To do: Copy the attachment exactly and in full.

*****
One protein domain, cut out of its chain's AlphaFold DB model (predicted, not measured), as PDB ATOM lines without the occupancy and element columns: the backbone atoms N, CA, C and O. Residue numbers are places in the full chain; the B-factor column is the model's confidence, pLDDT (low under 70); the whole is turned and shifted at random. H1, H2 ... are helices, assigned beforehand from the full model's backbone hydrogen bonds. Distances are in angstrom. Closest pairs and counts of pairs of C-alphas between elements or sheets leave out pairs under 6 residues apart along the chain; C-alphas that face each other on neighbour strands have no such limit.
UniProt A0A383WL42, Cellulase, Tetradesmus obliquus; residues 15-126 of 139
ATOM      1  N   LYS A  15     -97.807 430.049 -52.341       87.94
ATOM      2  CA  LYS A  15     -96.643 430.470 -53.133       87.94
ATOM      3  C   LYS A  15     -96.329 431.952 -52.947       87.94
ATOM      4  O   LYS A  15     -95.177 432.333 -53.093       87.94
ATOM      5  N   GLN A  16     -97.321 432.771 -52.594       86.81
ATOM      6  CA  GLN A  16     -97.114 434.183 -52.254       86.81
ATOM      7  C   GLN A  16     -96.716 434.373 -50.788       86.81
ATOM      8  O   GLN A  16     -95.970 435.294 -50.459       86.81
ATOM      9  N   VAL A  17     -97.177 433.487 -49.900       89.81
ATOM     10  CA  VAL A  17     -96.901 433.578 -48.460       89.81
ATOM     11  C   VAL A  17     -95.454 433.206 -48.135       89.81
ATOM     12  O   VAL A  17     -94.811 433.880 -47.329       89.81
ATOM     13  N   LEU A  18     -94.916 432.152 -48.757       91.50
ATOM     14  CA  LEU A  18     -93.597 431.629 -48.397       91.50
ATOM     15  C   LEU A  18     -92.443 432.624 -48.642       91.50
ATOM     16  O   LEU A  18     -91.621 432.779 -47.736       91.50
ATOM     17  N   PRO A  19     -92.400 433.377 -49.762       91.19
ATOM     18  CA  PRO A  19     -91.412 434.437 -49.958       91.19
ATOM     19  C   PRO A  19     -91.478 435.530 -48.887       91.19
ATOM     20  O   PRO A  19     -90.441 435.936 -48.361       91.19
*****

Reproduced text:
One protein domain, cut out of its chain's AlphaFold DB model (predicted, not measured), as PDB ATOM lines without the occupancy and element columns: the backbone atoms N, CA, C and O. Residue numbers are places in the full chain; the B-factor column is the model's confidence, pLDDT (low under 70); the whole is turned and shifted at random. H1, H2 ... are helices, assigned beforehand from the full model's backbone hydrogen bonds. Distances are in angstrom. Closest pairs and counts of pairs of C-alphas between elements or sheets leave out pairs under 6 residues apart along the chain; C-alphas that face each other on neighbour strands have no such limit.
UniProt A0A383WL42, Cellulase, Tetradesmus obliquus; residues 15-126 of 139
ATOM      1  N   LYS A  15     -97.807 430.049 -52.341       87.94
ATOM      2  CA  LYS A  15     -96.643 430.470 -53.133       87.94
ATOM      3  C   LYS A  15     -96.329 431.952 -52.947       87.94
ATOM      4  O   LYS A  15     -95.177 432.333 -53.093       87.94
ATOM      5  N   GLN A  16     -97.321 432.771 -52.594       86.81
ATOM      6  CA  GLN A  16     -97.114 434.183 -52.254       86.81
ATOM      7  C   GLN A  16     -96.716 434.373 -50.788       86.81
ATOM      8  O   GLN A  16     -95.970 435.294 -50.459       86.81
ATOM      9  N   VAL A  17     -97.177 433.487 -49.900       89.81
ATOM     10  CA  VAL A  17     -96.901 433.578 -48.460       89.81
ATOM     11  C   VAL A  17     -95.454 433.206 -48.135       89.81
ATOM     12  O   VAL A  17     -94.811 433.880 -47.329       89.81
ATOM     13  N   LEU A  18     -94.916 432.152 -48.757       91.50
ATOM     14  CA  LEU A  18     -93.597 431.629 -48.397       91.50
ATOM     15  C   LEU A  18     -92.443 432.624 -48.642       91.50
ATOM     16  O   LEU A  18     -91.621 432.779 -47.736       91.50
ATOM     17  N   PRO A  19     -92.400 433.377 -49.762       91.19
ATOM     18  CA  PRO A  19     -91.412 434.437 -49.958       91.19
ATOM     19  C   PRO A  19     -91.478 435.530 -48.887       91.19
ATOM     20  O   PRO A  19     -90.441 435.936 -48.361       91.19